Punctuation. Quotation marks

    The content of these guidelines is taken from the third edition of the Vives University Network’s Interuniversity Style Guide for Writing Institutional Texts, an interuniversity project in which the UPC participates with the support of the Secretariat for Universities and Research of the Government of Catalonia.


    Quotation marks

    • Use quotation marks, also called inverted commas, to indicate direct quotations and definitions.

      Before bestowing the award the Rector said, Dr Robinson’s efforts to oppose discrimination place him among the few who actually deserve such an honour.
      According to this dictionary, a methodology is a body of methods, rules and postulates employed by a discipline.

    • Always use double marks for a quotation and single marks for a quotation within a quotation.

      "His office door is very unusual; it has 'Welcome' written all over it in over thirty different languages."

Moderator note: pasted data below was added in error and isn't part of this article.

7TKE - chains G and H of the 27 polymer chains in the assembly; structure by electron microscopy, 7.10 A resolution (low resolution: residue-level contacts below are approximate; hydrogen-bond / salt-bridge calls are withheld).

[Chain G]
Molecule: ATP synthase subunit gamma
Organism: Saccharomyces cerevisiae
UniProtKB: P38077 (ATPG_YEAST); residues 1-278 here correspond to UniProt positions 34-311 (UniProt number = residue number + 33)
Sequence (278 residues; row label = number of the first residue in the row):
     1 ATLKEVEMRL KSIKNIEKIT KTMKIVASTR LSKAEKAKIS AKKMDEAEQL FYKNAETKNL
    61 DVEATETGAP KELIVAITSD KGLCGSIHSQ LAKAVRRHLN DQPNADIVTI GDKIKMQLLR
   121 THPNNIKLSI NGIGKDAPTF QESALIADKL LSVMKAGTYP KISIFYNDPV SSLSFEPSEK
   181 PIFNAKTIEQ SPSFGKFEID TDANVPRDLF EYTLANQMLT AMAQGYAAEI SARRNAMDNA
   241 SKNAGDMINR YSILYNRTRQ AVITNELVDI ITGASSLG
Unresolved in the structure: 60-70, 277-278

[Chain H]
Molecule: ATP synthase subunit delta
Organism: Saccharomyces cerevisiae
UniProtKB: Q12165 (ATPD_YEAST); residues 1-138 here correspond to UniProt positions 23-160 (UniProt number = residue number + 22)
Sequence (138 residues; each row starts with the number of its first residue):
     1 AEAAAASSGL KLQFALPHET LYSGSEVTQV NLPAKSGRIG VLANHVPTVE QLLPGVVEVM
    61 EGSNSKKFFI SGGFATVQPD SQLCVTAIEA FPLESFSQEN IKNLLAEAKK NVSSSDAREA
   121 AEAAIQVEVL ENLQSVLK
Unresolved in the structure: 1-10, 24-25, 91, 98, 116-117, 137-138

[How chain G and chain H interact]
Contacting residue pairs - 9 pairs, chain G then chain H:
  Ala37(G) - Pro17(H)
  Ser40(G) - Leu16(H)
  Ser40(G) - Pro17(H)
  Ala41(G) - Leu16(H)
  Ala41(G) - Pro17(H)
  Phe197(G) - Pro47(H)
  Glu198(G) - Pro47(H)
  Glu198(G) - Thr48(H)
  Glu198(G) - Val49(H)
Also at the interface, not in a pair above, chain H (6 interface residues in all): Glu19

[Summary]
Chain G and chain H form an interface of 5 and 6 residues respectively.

• Punctuation should be placed according to the meaning: if it belongs to the quotation, it is quoted; otherwise, it is not.

      According to the Dean, "The need for structural change is paramount."
      The Dean declared that the need for structural change was "paramount".

    • Quotations of over four lines in length should be set off from the text as a block quotation, not enclosed in quotation marks, and single-spaced. Quoted matter within the block quotation is set off with double quotation marks; quotations within these quotations, with single quotation marks.
    • Single quotation marks can also help show the reader that a word or term is used in an unusual, colloquial or ironic way. However, if you overuse quotation marks in these ways, they lose their effect.

      Nature somehow knows the best environmental course to take.
      The students felt ripped off by the lecturer’s decision to hold the exam a week earlier than scheduled.
      That lecturer is famous for sharing her wisdom with her students.

    • Use quotation marks for titles of chapters in books, articles in periodicals, and TV and radio programmes.